Like many others, I often hear clients say that “getting toned” is their main fitness goal. Whether they realize it or not, what these people actually mean is body recomposition: the act of changing your physique through and at the same time. This requires a different approach to health and fitness than the typical one .
Many people believe that true body recomposition is impossible because of this conundrum: To reduce body fat, you must eat lessthan you burn. But yes , you need to take in more calories than you burn. However, your body is smarter than you give it credit for (specifically when what you eat) and , you can absolutely lose fat and gain muscle at the same time. (Ready to hit the gym? Make sure you get , and for your workout.)
What is body composition?
Your body composition is the ratio of fat mass to lean mass in your body. Body composition is sometimes used interchangeably with body fat percentage, but body fat percentage is only one part of your overall body composition.
Lean mass includes muscle, bone, ligaments, tendons, organs, other tissues, and water — in other words, everything that isn’t body fat. Depending on the method you use to measure your body composition, you may see water as your own percentage.
How about body recomposition?
Body recomposition refers to the process of changing the ratio of fat mass to lean mass – that is, losing body fat and gaining muscle mass. The goal of body recomposition is fat loss andat the same time, unlike the traditional “bulk and cut” approach where you deliberately gain weight first (muscle and fat) and then go through an intense caloric deficit to lose the fat and reveal the muscle underneath.
Forget about losing weight
Body recomposition is not associated with weight loss; it’s about fat loss. With a body recomposition plan, you may maintain your current weight or even gain weight – remember hearing that “muscle weighs more than fat”? This is half true. Muscle is denser than fat.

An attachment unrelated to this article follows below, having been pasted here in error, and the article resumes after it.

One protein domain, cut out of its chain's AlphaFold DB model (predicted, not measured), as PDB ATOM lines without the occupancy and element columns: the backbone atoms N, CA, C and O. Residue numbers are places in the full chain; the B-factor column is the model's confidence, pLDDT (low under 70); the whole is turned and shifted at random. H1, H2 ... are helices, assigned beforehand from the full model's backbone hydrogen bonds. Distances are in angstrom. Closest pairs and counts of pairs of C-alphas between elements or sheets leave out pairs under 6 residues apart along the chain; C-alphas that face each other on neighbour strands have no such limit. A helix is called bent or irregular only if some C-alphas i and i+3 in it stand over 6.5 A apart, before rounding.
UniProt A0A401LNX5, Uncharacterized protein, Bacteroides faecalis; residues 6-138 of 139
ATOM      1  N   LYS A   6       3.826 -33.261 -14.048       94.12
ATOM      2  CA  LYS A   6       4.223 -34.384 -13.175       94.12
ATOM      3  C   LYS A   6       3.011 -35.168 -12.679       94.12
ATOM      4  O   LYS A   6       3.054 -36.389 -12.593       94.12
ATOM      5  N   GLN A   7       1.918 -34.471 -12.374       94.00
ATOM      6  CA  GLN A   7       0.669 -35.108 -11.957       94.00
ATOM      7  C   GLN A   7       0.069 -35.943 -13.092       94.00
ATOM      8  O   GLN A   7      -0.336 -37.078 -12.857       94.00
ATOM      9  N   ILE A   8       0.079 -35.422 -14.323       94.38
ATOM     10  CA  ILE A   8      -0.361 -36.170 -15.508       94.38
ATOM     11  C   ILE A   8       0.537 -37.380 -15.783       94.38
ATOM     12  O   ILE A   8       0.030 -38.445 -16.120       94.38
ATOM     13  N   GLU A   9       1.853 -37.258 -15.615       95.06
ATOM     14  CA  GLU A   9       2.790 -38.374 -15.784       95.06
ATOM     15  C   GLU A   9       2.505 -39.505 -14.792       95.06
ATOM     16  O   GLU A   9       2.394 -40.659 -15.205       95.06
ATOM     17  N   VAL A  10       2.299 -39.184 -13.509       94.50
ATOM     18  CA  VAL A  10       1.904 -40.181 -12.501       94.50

During body recomposition, what changes instead of weight is your physique. As you progress through your body recomposition, you may notice changes in your body, such as an overall tighter appearance or that your clothes fit differently. You may even gain weight, but have a smaller physique, at the end of your body recomposition program.
For example, now I weigh exactly the same as before I started exercising and eating healthy. I wear smaller clothes though and my body has more muscle tone than before. I also feel much stronger than before I started a strength training program (a non-aesthetic benefit for body recomposition). So you canbecause it does not distinguish between fat loss and muscle loss, and weight loss is not the main goal in body recomposition.
However, there is one caveat to keep in mind: if you want to lose a large amount of body fat and don’t intend to gain a lot of muscle mass, you may end up losing weight in the long run.
Body recomposition is a long game
Since you’re trying to do two things at once—lose fat and gain muscle—you can’t treat a body recomposition plan as. Healthy weight loss and healthy muscle gain take a long time on their own: put them together and you’re in it for the long haul. However, the slow, steady process of body recomposition offers sustainable results, so you’ll enjoy your new physique while maintaining these habits.
How does body recomposition work?
Body recomposition really comes down to your specific health and fitness goals. Unlike traditional weight loss methods—like very low-calorie diets or periods of really intense cardio—there’s no real protocol for body recomposition.
There are basic guidelines to follow. To successfully change your body composition, you must:
How to lose fat
Fat loss ultimately comes down to calorie maintenance. To lose fat, you need to take in fewer calories than you burn. Cardiovascular exercise, or a combination of cardio and resistance exercise along with a healthy diet, is still the best technique for fat loss—there’s just no way around the science. Losing fat safely and sustainably also means having realistic goals and not depriving your body of the nutrients it needs –they are never worth the risk.